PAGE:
• North Koreans now understand that South Korea is very rich. It is true, but there is a great difference between vaguely understanding something and having such graphic images of neighbors' prosperity flooding your daily life. As is usually the case, such pictures are liable to be exaggerated at first. An outsider in a rich country usually cannot immediately see the contradictions, problems and tensions that exist behind the sparking, glistening, glitzy facade. For the North Koreans, this picture of the South Korean prosperity would likely be seen as vivid proof of the complete failure of their leadership. The North Korean elite cannot even use the usual trick of putting the blame at the doors of their predecessors: This elite is hereditary, so the buck cannot be easily passed... The unavoidable spread of South Korean capital and information will put the North Korean government in a tight spot, to put it mildly.
  • Many South Korean politicians love the familiar platitude that 'unification by absorption is impossible'. What they really mean is that unification by absorption is not what anyone wants. They might be right about how repellent such scenarios are with the electorate, but things that are not wanted often do happen. Thus, we should think honestly and cynically about the challenges that Korean society will face if the increasingly dreaded unification by absorption does suddenly occur – most likely following a grave political crisis and/or regime implosion in the North. Perhaps we should not bother arguing about the statistical probability of such a scenario, but unlike the glorious fantasies of South Korean policy wonks, this is indeed what may happen. So, we must have a sober look at the problems a unified Korean state will face – and these problems are, indeed, numerous.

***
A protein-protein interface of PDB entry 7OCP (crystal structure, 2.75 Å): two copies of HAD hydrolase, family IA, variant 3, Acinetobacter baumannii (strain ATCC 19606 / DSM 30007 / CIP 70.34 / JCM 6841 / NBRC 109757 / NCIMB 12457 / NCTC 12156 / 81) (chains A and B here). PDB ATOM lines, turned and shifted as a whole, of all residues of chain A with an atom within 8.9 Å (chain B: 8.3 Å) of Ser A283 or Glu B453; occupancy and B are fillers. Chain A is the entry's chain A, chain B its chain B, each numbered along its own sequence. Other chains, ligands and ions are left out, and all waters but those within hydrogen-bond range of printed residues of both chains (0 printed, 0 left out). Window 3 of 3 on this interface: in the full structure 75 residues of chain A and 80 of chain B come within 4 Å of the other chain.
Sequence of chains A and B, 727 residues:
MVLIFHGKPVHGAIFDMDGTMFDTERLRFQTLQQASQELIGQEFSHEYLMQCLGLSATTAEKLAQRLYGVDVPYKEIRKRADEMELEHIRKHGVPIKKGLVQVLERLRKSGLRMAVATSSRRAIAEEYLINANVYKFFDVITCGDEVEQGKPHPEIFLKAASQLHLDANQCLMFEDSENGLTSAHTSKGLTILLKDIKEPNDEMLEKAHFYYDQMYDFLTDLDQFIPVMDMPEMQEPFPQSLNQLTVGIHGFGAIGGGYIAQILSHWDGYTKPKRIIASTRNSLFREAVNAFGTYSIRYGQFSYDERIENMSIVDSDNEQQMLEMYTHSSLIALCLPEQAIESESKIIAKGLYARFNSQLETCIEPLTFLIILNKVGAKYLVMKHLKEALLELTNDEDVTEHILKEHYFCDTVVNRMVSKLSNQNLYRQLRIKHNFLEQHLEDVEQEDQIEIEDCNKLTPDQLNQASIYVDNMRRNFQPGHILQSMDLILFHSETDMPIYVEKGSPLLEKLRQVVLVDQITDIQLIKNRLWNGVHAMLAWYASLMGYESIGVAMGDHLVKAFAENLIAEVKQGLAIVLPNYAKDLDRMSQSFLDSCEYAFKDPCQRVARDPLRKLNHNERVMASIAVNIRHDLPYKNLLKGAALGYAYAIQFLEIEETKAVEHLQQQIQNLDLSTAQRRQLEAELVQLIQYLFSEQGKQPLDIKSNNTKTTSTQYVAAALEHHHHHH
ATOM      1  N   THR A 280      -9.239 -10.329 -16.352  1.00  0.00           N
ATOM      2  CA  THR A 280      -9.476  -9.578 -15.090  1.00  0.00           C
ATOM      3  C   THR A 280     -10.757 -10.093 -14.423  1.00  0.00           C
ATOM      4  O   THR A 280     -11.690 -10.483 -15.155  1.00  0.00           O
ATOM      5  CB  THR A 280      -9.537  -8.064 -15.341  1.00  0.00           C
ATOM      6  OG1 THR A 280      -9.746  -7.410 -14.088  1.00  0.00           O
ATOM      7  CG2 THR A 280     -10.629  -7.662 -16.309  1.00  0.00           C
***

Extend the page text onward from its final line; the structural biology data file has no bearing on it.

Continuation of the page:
• Sixty years ago, at dawn on June 25, the Korean War broke out when communist North Korea invaded the Republic of Korea. In response, 16 member countries of the United Nations, including the United States, joined with the Republic of Korea to defend freedom. Over the next three years of fighting, about 37,000 Americans lost their lives. They fought for the freedom of Koreans they did not even know, and thanks to their sacrifices, the peace and democracy of the republic were protected... The Republic of Korea has emerged as an important partner of the United States in many parts of the world. Also, in the course of investigating and responding to the North's March sinking of our naval vessel the Cheonan, Seoul and Washington have closely coordinated efforts and expertise. In all these endeavors, we are not losing sight of the necessity of eventually turning the Korean Peninsula into a cradle of regional and world peace... On this significant occasion, all Koreans pay tribute to the heroes fallen in defense of freedom and democracy. I firmly believe that future generations in both countries will further advance the strong Republic of Korea-U.S. alliance into one befitting the spirit of the new age... On the sixtieth anniversary of the Korean War, I remain grateful to America for having participated in the war. At that time, the Republic of Korea was one of the most impoverished countries, with an annual per capita income of less than $40. In 2009, my country became a member of the Organization for Economic Cooperation and Development's Development Assistance Committee, the first aid recipient to become a donor and in only one generation. The Republic of Korea is engaged in peacekeeping missions in 14 countries to promote global peace. It will host the G-20 summit in November, and in 2012 the second nuclear security summit.